This toy talks. It talks. It’s an inanimate object and it talks. Imagine the delight and awe of the average toddler in the 1960s who received a See ‘n Say. It was like having a little minion that imitated all sorts of sounds at your command. Pretty heady stuff for a 4-year old.
See ‘n Say, created by Mattel Toys in 1965, was circular, made of brightly colored plastic and originally featured pictures of different animals on the clock-like face. An arrow in the middle spun when the rope was pulled and the magic voice said, “The (insert animal name here) says, (insert animal sound here)”. So maybe the voice wasn’t exactly magic; in fact it was barely recognizable as human (or animal) speech but it would last as long as it took the string to retract inside the toy. Perhaps the most fun came from speeding up or slowing down the recording by manually forcing the arrow to go faster or slower. You could put the See ‘n Say down on the floor and really go to town on that arrow, turning a rooster’s joyful crow into a protracted death rattle.
The technology behind this Mattel marvel was surprisingly simple, the same as that developed for Thomas Edison’s phonograph – which explains the quality of sound. Still, for children who had never heard a cow moo or a sheep baah, it was just like taking a virtual trip through the barnyard. And, batteries were not required.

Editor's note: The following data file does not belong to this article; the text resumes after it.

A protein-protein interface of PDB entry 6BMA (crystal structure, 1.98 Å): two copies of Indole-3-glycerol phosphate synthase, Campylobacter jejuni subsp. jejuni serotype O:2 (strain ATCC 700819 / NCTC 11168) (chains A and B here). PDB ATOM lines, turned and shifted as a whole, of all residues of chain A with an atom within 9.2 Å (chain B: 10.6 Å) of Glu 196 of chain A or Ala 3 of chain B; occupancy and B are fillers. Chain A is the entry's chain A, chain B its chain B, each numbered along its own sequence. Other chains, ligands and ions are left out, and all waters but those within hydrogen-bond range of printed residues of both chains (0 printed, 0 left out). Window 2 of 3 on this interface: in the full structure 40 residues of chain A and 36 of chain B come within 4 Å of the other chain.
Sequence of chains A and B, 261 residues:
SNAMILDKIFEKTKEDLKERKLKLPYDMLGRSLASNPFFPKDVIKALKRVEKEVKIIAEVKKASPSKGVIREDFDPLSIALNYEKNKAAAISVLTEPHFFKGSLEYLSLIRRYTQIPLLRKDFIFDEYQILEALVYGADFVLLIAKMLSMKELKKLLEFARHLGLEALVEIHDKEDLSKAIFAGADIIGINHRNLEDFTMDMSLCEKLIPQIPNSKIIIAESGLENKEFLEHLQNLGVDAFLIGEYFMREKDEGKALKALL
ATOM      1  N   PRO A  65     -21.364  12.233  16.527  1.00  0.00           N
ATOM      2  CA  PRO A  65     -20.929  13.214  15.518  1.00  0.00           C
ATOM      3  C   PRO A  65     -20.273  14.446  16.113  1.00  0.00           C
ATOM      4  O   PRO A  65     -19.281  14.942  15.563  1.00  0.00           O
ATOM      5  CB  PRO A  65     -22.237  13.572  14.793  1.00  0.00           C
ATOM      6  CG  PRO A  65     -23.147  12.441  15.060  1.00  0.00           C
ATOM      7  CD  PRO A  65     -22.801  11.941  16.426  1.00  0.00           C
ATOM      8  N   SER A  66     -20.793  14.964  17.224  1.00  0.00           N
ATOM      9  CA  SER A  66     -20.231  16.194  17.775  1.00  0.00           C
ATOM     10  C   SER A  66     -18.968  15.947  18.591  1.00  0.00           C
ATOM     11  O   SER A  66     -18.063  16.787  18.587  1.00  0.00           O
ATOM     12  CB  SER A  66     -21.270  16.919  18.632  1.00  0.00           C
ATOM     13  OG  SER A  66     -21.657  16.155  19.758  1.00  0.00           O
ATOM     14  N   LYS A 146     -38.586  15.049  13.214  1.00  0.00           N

A plastic lever eventually replaced the string, being a sturdier and safer choice for repeated pulling. The barnyard See ‘n Say remained a fan favorite but was eventually joined by other educational versions, and by some that were purely for entertainment. In the 70s, See ‘n Say went electronic, leaving behind its mechanical roots and entering the digital age. It’s still a surprisingly popular toy for modern preschoolers – who are woefully unaware of its long and illustrious history.
If you’ve tugged the strings of a few See ‘n Says in your day, we’d love to hear your memories in our comments section, as we tip our hats to an iconic toy that just keeps on giving, here at Retroland.